USCIS administers the EB-5 Program. Under this program, entrepreneurs (and their spouses and unmarried children under 21) are eligible to apply for a green card (permanent residence) if they: (1) Make the necessary investment in a commercial enterprise in the United States; and (2) Plan to create or preserve 10 permanent full-time jobs for qualified U.S. workers.
This program is known as EB-5 for the name of the employment-based fifth preference visa that participants receive. Congress created the EB-5 Program in 1990 to stimulate the U.S. economy through job creation and capital investment by foreign investors. In 1992, Congress created the Immigrant Investor Program, also known as the Regional Center Program. This sets aside EB-5 visas for participants who invest in commercial enterprises associated with regional centers approved by USCIS based on proposals for promoting economic growth.
The investor may file I-526 on his/her behalf with supporting documents.
Once the I-526 is approved, the investor and his/her family may adjust status or consular process depending on whether the alien and his/her family is/are in the U.S. or abroad and obtain two year temporary green cards.
After two years, the investor must file I-829 to remove the conditions. Once the I-829 has been approved, the investor and his/her family will have permanent legal resident statuses.
The alien must also show that he or she “sustained the actions required for removal of the conditions” during his or her residence in the United States. An alien entrepreneur will have met this requirement if he or she has “substantially met” the capital investment requirement and has continuously maintained this investment during the conditional residence period. The entrepreneur’s residence may be terminated at the end of the two-year period or earlier if it is found that the business was not established, or was established solely to evade immigration laws or that the requirements were otherwise violated. If, in the application to removed conditions, the alien demonstrates that the business was established, that the required amount of capital was invested, and that ten full-time jobs either have been or will be created, the conditions will be removed and the alien granted full permanent residence.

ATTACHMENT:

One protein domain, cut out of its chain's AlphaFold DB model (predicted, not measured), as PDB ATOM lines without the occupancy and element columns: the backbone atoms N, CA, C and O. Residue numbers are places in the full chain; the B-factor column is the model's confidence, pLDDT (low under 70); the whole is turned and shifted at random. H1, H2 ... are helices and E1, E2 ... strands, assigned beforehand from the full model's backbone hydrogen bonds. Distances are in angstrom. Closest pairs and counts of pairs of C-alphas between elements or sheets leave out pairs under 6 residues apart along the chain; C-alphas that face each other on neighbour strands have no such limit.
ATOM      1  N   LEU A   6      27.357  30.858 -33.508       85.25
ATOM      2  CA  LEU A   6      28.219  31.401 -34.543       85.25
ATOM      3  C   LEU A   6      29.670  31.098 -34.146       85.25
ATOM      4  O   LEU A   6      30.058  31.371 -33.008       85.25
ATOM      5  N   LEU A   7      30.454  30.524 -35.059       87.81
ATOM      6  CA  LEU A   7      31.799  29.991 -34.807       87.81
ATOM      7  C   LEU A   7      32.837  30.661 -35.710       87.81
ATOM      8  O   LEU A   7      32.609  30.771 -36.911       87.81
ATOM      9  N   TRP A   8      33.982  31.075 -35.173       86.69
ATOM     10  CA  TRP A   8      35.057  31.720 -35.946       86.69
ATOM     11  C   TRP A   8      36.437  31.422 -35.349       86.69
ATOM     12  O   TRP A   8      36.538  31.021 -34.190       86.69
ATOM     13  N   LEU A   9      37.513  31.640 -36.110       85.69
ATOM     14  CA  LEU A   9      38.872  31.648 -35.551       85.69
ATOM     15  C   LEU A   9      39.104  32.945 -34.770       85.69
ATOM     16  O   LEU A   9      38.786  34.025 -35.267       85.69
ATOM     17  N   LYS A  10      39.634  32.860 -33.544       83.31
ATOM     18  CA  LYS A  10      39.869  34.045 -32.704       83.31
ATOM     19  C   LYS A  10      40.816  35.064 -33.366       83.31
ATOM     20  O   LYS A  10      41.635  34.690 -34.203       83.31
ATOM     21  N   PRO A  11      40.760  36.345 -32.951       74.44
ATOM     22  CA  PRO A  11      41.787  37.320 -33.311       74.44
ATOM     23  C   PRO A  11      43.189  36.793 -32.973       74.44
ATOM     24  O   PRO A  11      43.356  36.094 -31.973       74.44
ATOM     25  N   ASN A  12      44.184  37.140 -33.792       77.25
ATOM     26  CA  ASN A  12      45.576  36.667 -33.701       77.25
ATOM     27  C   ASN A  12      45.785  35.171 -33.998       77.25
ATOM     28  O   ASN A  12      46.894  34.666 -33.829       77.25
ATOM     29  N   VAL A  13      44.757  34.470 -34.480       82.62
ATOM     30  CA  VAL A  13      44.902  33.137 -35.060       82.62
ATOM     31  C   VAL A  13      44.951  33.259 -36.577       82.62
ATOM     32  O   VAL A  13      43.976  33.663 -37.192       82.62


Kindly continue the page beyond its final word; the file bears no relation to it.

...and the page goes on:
If the alien has international acclaim as a Taekwondo athlete, s/he may apply for an O visa or a P1 visa. If the alien has a bachelor’s degree, and has an employer seeking a Taekwondo School Director with a bachelor’s degree, s/he may apply for an H1B visa. If the focus of the alien is more on Taekwondo demonstration/dance/performance, s/he may apply for a P3 visa.
U.S. Citizens and Legal Permanent Residents may petition for certain relatives. Visas are always available for immediate relatives (Spouses, children (unmarried and under 21) and parents of U.S. citizens. This means the immediate relatives do need to wait in line for a visa. Preference categories apply to family members who are not immediate relatives. The visas allotted for these categories are subject to annual numerical limits. A visa becomes available to a preference category based on the priority date (the date the Form I-130 was filed).
If you are an immediate relative of a U.S. citizen, you can become a lawful permanent resident (get a Green Card) based on your family relationship if you meet certain eligibility requirements. You are an immediate relative if you are:
The spouse of a U.S. citizen;
The unmarried child under 21 years of age of a U.S. citizen; or
The parent of a U.S. citizen (if the U.S. citizen is 21 years of age or older).
Preference categories apply to family members who are not immediate relatives. The visas allotted for these categories are subject to annual numerical limits. A visa becomes available to a preference category based on the priority date (the date the Form I-130 was filed).
Unmarried, adult sons and daughters of U.S. citizens (adult means 21 or older.)
Spouses or unmarried children (under 21) of permanent residents (green card holders) (2A) or Unmarried adult sons and daughters of permanent residents (2B)
Married sons and daughters (any age) of U.S. citizens
Brothers and sisters of adult U.S. citizens